Last year, the City of Toronto decided to set up a “Public Realm Office” that would be a one-stop shop in charge of managing the city’s sidewalks and pedestrian spaces (in the City’s words, “manage the Coordinated Street Furniture Program, develop pedestrian initiatives, and implement streetscape and other beautification projects on a City-wide basis”). This decision was the end result of a long campaign by pedestrian activists to have a single, well-resourced office in the city take charge of the city’s neglected sidewalks.
In the past, multiple offices and agencies were in charge of their own bits or aspects of the sidewalk, and did their thing with no sense of coordination. The problem really came to light when the Harbord Village Residents’ Association (HVRA) tried to get the city to widen and beautify the sidewalks of College Street between Spadina and Bathurst — a modest little stretch, yet it took them years and talks with many different city agencies before they were able to implement their plan. The HVRA then translated their experience into a campaign to have a central office manage sidewalk spaces — a campaign that is finally paying off.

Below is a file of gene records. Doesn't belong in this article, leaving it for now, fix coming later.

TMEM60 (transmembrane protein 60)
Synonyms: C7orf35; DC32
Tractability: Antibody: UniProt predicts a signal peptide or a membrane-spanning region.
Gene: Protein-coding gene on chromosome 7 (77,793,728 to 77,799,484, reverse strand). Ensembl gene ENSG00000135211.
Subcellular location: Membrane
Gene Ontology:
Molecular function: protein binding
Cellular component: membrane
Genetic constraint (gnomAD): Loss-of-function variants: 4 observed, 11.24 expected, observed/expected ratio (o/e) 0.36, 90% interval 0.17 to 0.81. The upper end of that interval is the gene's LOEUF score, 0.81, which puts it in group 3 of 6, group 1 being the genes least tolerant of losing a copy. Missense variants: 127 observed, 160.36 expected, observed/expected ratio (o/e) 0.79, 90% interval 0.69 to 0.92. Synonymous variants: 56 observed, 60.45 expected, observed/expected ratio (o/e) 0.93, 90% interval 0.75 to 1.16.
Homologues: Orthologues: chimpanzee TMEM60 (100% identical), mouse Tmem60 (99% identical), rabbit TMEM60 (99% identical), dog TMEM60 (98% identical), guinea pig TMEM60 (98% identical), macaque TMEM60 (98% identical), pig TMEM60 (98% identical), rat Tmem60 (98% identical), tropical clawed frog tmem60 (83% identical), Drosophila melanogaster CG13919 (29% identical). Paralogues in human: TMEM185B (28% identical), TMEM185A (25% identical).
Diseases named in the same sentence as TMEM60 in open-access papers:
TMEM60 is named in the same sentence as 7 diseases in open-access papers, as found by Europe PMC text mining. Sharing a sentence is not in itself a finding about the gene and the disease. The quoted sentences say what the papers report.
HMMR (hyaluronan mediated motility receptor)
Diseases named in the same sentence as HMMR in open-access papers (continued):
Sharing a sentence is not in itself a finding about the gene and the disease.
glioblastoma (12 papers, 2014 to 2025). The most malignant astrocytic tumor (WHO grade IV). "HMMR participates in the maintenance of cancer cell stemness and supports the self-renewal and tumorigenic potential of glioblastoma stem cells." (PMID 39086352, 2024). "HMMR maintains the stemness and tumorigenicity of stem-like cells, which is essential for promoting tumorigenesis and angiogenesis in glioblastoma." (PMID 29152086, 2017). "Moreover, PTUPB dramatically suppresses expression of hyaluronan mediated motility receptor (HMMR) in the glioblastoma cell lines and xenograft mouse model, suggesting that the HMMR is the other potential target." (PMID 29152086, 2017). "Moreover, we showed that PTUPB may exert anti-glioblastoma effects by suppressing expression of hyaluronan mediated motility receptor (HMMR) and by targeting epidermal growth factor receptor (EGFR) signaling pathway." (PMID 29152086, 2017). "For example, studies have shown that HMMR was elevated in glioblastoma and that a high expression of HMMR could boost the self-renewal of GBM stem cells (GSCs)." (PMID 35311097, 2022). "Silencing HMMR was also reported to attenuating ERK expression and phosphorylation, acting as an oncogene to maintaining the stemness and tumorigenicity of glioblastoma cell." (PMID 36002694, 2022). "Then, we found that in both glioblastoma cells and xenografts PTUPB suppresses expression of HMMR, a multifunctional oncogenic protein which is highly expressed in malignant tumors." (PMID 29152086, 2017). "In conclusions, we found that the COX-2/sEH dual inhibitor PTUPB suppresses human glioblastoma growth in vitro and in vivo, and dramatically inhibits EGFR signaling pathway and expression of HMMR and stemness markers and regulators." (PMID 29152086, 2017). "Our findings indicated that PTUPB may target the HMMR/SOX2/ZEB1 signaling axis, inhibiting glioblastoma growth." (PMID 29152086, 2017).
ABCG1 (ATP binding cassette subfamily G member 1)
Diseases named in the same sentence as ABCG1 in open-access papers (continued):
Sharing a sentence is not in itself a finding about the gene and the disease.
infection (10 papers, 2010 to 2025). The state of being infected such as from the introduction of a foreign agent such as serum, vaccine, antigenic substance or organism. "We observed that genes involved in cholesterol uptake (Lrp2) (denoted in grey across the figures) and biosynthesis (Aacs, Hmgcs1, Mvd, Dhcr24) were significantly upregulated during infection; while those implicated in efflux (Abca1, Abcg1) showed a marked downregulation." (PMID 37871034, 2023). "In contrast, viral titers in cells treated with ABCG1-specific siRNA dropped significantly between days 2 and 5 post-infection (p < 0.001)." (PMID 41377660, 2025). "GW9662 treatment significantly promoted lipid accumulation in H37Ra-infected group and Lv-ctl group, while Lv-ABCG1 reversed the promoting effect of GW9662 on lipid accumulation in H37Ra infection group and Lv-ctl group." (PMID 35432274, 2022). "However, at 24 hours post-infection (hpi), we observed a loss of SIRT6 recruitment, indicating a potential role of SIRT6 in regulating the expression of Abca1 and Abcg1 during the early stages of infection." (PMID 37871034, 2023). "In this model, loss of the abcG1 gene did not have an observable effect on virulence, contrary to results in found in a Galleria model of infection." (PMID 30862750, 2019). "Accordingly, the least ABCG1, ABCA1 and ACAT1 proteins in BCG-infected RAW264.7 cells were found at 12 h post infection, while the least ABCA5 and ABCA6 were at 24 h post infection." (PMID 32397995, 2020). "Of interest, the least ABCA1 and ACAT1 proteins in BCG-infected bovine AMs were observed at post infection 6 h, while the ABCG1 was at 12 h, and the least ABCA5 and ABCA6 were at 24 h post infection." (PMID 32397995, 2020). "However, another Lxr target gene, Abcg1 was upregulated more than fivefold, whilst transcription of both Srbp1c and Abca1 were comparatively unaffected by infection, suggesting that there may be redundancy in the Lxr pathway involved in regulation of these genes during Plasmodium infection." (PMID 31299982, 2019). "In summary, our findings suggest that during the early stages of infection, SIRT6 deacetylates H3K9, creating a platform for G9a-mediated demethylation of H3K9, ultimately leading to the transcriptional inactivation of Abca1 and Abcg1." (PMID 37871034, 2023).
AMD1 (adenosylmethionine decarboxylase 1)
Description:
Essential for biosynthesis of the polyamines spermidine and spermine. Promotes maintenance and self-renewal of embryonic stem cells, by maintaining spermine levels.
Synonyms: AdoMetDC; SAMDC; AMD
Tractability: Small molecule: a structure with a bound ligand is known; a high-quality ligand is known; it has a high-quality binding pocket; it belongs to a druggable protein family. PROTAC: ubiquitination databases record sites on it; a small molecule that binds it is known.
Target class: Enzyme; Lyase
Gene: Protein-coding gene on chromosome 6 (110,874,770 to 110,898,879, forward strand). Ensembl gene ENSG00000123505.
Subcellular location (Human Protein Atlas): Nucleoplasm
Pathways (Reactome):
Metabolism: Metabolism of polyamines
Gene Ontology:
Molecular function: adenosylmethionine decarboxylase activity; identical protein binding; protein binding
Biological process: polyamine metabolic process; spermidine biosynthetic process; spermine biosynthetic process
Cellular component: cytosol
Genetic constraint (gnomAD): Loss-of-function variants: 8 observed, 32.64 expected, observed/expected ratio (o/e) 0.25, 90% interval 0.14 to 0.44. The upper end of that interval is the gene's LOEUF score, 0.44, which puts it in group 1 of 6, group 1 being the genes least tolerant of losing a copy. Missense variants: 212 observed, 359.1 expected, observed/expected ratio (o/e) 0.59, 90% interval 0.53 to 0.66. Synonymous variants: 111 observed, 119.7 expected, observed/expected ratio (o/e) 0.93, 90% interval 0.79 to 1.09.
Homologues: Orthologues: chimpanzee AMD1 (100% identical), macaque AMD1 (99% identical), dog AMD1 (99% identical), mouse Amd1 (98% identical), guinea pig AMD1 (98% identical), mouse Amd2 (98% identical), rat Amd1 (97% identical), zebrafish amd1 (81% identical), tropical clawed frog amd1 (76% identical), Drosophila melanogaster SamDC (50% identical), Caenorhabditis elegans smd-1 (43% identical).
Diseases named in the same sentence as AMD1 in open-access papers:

The new office will be part of the Transportation Services Division, and will be funded by the advertising revenue from the Coordinated Street Furniture Program (which may seem a little ironic to those people who do not think that street-furniture advertising enhances the pedestrian experience). It will also absorb the Clean and Beautiful City Secretariat, and sidewalk- and pedestrian-related staff and functions from other parts of the municipal government.
While the street furniture program has been functioning for some time now, the rest of the Public Realm Office has been on hold for quite a while until a Director was selected. The good news is that a Director has now been chosen, and the better news is that it is Elyse Parker, a city planner who was formerly Project Manager with the Clean and Beautiful City Secretariat, which has implemented several good programs in recent years, including the Boulevard Transformation Project (featured in the latest issue of Spacing). It’s good to see someone with proven experience in improving pedestrian spaces in the city take on this role. The appointment means that the Public Realm Office can finally start to get organized, put together its staff, and get going on its mandate to improve Toronto’s pedestrian realm.
Photo by FOTO FOOD.